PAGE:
Government Connections - Spring 2010 - (Page 21)

GOOD TO KNOW 20 Questions to Ask BEFORE Hiring a Speaker By Charles Sadler, CGMP, CHSP, CHSC PLANNING LOGISTICS FOR a meeting and getting the details right is difficult enough, but selecting and working with speakers and can be downright unnerving. Even before you start begging for speaker outlines, biographies, photos and handouts, you have to figure out who is best to meet the established goals of your meeting. I have been responsible for selecting keynote and session speakers for SGMP since 2002, and I can tell you some stories. Fortunately, for the most part, those speaker selections were right on target. But, I have to admit I had one or two bombs in eight years. I want to share with you my “Good to Know” practices to help you avoid a few minefields by asking the following questions to size up your potential speakers. 1. Is the speaker’s topic right for my 2. 3. audience? Does the speaker have verifiable references? Does the speaker have audio and/or video demonstration materials? These materials should show you what the speaker is like in front of an audience. Caution: Don’t get hung up on the topical information on the demo tape. Remember that you are looking to see how the speaker or trainer works at the front of the room. To what level does the speaker customize? Is the speaker entertaining as well as informative? Does the speaker do thorough preprogram research, like interviewing employees or members of the organization, or obtaining information about the organization and industry, to prepare for the presentation? Does the speaker provide handout masters and/or finished handouts? Often your organization’s name, logo and particulars can be incorporated in the handout. Does the speaker involve the audience? Depending on the type of presentation (e.g., a lecture or a training workshop), the speaker should speak directly to the audience and encourage questions. Does the speaker use only clean and appropriate humor? Even slightly off- 4. 5. 6. 7. 8. 9. color, racial, ethnic or gender-based jokes or comments can turn your audience off in a heartbeat. Ask the speaker’s references about this. 10. Does the speaker accommodate hearing and sight impaired audience members (e.g., handouts in Braille, audio tapes, etc.)? 11. Is the speaker accessible to all attendees before and after the event? Make sure the speaker is willing to arrive early and stay for a while after the event. The audience will want to shake hands, ask questions, get autographs and ask about materials for sale. Tip: Always include a break after each speaker. 12. Does the speaker “hard sell” products from the platform? 13. Is the speaker’s office responsive to requests for information and helpful with answering your questions? 14. Is the speaker easy to get along with, or does he or she make stringent demands? Determine this from references and personal conversations. 15. Is he or she willing to make lastminute adjustments? 16. What is the speaker’s fee, and is that fee negotiable? If it is, determine what you have of value to give in return for a fee reduction. Possibilities might be a video tape master, a list of attendees, a testimonial letter, referrals, an extra night of accommodations, the choice of time slot or date, a multiple 17. 18. 19. 20. performance contract, extra publicity, spouse airfare and meals, products or services. Does the speaker offer any discounts on his or her fee (e.g., for certain geographical areas, resorts, time of year, non-profit organization or government)? Can the speaker fill more than one slot? This will save you money on hiring another speaker and paying additional travel costs What are the payment terms of the speaker’s contract? Typically, a 50 percent deposit is required to hold a speaker’s date. Can you arrange to preview the speaker at nearby functions? This will help you get a clear picture of the speaker’s delivery, manner, language and poise. After all these questions have been answered to your satisfaction, the decision to hire or not should be much easier. Don’t settle for someone who makes you uncomfortable—it’s worth the time to do thorough research. Nothing can enhance the meeting message better than the right speaker. I would welcome your comments on our SGMP social network page to share information on speaker tips and stories. G Charles Sadler, CGMP, CHSP, CHSC, is the executive director and CEO of the Society of Government Meeting Professionals (SGMP). Contact him at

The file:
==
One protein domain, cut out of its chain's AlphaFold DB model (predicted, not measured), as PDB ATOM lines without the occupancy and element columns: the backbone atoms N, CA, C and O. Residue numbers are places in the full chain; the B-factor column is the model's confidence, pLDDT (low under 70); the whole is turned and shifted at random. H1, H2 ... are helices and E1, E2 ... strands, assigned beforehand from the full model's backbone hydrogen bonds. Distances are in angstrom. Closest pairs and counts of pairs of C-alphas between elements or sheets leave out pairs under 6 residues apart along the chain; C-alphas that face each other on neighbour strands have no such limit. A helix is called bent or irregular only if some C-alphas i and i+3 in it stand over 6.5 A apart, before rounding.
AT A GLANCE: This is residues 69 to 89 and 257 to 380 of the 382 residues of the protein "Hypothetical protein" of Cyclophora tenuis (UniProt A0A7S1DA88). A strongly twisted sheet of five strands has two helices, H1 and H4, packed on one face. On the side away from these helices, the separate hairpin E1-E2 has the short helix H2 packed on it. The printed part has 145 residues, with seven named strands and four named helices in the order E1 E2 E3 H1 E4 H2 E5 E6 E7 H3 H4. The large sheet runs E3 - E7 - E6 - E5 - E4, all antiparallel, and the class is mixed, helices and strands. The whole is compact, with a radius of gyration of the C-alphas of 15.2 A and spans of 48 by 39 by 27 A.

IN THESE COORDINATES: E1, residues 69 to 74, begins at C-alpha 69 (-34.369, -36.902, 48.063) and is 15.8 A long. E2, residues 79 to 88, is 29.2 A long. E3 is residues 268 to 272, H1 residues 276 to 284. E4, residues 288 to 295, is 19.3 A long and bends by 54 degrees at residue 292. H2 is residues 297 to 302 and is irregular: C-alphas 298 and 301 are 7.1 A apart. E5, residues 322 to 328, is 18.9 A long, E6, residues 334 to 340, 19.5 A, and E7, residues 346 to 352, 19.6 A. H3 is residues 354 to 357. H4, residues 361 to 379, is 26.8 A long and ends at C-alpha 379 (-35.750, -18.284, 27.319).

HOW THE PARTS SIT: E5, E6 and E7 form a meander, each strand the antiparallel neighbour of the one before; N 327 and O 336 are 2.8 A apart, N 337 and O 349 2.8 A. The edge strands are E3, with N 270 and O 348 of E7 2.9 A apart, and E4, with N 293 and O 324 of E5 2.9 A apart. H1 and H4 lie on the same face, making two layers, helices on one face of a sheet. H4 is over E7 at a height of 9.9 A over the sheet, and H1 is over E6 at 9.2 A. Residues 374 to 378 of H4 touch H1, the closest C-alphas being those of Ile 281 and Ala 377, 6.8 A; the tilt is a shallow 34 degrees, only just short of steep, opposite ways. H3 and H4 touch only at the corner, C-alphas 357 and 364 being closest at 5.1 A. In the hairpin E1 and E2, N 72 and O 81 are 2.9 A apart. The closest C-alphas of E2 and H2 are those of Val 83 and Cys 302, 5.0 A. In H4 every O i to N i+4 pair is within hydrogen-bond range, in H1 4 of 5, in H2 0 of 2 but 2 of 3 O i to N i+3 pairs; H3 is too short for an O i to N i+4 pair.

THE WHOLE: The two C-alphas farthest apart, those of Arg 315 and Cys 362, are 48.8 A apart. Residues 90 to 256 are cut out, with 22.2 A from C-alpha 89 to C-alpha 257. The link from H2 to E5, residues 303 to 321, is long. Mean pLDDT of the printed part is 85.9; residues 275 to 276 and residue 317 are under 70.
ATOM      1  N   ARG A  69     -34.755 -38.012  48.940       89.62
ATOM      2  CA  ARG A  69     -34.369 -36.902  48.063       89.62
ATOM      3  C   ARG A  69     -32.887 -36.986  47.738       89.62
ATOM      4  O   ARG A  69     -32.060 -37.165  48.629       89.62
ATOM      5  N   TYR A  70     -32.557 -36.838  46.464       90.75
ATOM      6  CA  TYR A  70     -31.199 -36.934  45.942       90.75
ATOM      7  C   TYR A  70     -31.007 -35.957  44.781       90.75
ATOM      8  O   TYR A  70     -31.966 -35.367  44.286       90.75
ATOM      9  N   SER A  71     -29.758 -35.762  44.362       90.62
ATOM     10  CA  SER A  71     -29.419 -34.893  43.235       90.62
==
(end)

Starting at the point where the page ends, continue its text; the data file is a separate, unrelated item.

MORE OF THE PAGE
Table of Contents for the Digital Edition of Government Connections - Spring 2010

Government Connections - Spring 2010
President’s Letter
Editor’s Letter
Go Figure
Going Places
Education Edge
That’s Technology
Travel Tips and Trends
Supplier Strategy
Plan Green
Good to Know
Dieting on a Per Diem
Event Security Tips
Unconference 101
Ethics are Elementary
In Memoriam
SGMP Nation
Membership News
Conference Connection
Advertisers’ Index
The Meeting Minute

Government Connections - Spring 2010